Orange County health officials said Friday that new blood test results have cast doubts that a Laguna Beach woman contracted Lyme disease in what was believed to have been the county's first such case since reporting the illness became mandatory in the spring.
Rick Greenwood, the county's manager of communicable disease treatment, said a repeat test for the disease proved to be negative. The test was done from a blood sampling taken from the unidentified woman who developed an illness from a tick bite.
The test was conducted at a UC Berkeley laboratory which specializes in the disease, Greenwood said.
"For now, there is still no documented case of the disease in the county," Greenwood said.
There were several previous blood tests conducted by commercial laboratories in Orange County before a sampling was sent to UC Berkeley. An initial test found low levels of the disease's antibodies and another test found the disease to be borderline positive.
Lyme disease, which is spread though infected ticks, was first identified 14 years ago in Old Lyme, Conn.
The flu-like illness whose symptoms include fatigue, headaches, and joint pains and a rash has been reported mostly in the East Coast. If not treated, the disease can cause inflammation of the heart, numbness and arthritis.
But even with the latest negative results, the disease cannot be ruled out completely in the Laguna Beach case, said Robert Lane, associate professor of entomology at UC Berkeley, who performed the test.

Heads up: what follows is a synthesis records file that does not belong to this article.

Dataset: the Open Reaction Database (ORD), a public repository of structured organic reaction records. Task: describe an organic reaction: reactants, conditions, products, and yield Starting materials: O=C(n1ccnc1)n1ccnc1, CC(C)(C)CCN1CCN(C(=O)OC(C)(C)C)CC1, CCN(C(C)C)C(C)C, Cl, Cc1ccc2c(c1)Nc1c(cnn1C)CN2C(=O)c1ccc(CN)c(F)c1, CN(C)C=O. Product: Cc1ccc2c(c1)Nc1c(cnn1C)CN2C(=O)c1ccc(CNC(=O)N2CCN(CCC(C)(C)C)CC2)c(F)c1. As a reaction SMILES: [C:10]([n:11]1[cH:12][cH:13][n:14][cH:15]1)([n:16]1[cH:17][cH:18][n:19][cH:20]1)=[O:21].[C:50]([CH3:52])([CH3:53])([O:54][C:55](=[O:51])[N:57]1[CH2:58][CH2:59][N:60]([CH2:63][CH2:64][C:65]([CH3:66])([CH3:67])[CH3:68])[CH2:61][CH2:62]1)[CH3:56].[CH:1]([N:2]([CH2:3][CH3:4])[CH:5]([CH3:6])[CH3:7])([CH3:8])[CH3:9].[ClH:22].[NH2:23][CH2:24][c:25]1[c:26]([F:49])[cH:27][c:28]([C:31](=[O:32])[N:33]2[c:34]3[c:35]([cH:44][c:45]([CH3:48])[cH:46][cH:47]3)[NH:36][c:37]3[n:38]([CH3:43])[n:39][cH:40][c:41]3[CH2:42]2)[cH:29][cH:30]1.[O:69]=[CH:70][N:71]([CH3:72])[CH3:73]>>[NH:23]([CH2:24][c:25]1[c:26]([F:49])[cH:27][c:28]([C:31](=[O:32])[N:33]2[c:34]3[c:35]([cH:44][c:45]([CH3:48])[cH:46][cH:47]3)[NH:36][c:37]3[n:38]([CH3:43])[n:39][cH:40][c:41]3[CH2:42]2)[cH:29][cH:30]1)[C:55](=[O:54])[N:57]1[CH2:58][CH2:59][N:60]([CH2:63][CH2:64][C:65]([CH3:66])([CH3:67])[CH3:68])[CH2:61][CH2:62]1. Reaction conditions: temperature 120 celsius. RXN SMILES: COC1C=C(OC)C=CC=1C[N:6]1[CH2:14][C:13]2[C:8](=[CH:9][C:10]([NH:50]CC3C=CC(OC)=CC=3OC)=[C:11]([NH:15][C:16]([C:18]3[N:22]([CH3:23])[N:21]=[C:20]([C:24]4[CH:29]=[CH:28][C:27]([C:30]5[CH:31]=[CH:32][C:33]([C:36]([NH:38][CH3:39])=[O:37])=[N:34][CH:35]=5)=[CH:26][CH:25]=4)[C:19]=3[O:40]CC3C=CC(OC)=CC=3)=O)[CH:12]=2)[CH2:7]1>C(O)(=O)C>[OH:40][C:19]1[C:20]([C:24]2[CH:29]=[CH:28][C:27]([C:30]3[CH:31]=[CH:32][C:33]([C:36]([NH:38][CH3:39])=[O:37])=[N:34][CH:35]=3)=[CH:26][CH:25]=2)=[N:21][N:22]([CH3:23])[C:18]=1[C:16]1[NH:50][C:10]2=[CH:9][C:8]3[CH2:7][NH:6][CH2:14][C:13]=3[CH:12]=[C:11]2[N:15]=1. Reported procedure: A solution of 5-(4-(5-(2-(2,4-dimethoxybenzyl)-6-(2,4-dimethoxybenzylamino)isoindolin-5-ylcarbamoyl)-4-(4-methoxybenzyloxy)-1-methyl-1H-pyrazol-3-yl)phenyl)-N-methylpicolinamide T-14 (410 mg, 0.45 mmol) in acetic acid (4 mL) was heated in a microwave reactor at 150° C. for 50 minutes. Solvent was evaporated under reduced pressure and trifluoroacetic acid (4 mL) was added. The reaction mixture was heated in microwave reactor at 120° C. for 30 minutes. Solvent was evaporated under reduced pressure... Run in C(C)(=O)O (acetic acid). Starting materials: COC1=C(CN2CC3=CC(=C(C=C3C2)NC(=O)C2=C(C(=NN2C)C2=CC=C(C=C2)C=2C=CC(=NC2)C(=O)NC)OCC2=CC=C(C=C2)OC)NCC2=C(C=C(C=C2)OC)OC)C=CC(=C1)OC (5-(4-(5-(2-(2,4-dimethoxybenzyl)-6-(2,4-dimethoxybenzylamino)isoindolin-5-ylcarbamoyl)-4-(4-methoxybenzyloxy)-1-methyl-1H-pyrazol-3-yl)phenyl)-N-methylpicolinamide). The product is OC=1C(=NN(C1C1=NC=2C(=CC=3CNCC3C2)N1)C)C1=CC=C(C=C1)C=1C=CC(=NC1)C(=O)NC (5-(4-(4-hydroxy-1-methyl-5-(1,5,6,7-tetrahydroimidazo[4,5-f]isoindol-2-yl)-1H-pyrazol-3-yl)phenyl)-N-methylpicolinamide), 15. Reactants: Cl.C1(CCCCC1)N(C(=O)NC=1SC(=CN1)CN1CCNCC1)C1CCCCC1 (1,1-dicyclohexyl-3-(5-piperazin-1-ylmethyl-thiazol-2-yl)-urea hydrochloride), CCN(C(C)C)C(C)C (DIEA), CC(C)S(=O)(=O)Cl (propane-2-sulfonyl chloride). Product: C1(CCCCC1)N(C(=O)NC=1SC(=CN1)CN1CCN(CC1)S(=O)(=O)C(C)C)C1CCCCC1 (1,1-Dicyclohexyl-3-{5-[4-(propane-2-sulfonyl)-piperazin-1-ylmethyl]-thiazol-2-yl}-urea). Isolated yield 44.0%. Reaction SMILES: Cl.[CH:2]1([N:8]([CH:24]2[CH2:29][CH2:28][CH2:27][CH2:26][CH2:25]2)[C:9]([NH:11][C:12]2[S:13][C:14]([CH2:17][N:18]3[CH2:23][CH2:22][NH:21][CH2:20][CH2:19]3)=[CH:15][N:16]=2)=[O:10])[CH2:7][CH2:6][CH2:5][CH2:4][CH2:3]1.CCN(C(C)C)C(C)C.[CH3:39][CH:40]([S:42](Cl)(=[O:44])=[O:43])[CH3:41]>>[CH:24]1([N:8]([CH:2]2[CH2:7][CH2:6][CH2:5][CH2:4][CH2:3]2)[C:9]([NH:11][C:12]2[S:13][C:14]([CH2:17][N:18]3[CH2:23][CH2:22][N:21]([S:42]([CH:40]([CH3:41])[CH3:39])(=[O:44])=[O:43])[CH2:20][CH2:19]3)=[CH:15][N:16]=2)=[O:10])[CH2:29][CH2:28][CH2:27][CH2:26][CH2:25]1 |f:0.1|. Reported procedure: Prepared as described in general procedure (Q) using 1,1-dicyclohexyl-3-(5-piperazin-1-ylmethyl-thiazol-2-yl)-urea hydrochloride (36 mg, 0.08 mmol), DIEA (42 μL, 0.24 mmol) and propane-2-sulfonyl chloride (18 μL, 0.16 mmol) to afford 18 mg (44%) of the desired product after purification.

Lane said the disease might have been treated early enough by the woman's doctor so that it would not show up in tests.
The Laguna Beach case was considered to be the first Lyme disease case reported in Southern California since March 30, when physicians were required to report the illness to state health officials. Although Lyme-infected ticks thrive in Northern California, where there is a moist and cooler environment, they are less likely to be found in Southern California.
The Centers for Disease Control tracked more than 5,000 cases of Lyme disease in 1988 nationally. In 1982, only 526 cases were recorded.
Orange County health officials said that because there is no standard test for the disease, there was a conflict in the results.
County epidemiologist Thomas Prendergast said there is still uncertainty over the Laguna Beach case.
"We're not saying it wasn't Lyme and we're not saying it is. But one thing for sure is that there is no confirmed case in Orange County," Prendergast said.
County disease vector biologist James Webb said the county will continue to look out for the disease.
"We're being cautious because there is potential in the county. There are animals here such as deer and (other) small animals that can carry infected ticks," Webb said.
Still, Greenwood cautioned that people should not be frightened by the disease. He said that he received dozens of letters and calls from those worried about contracting the illness.
"Many people feel that they are at risk when it comes to a health concern. We don't want people panicking over this. There is no real danger," Greenwood said.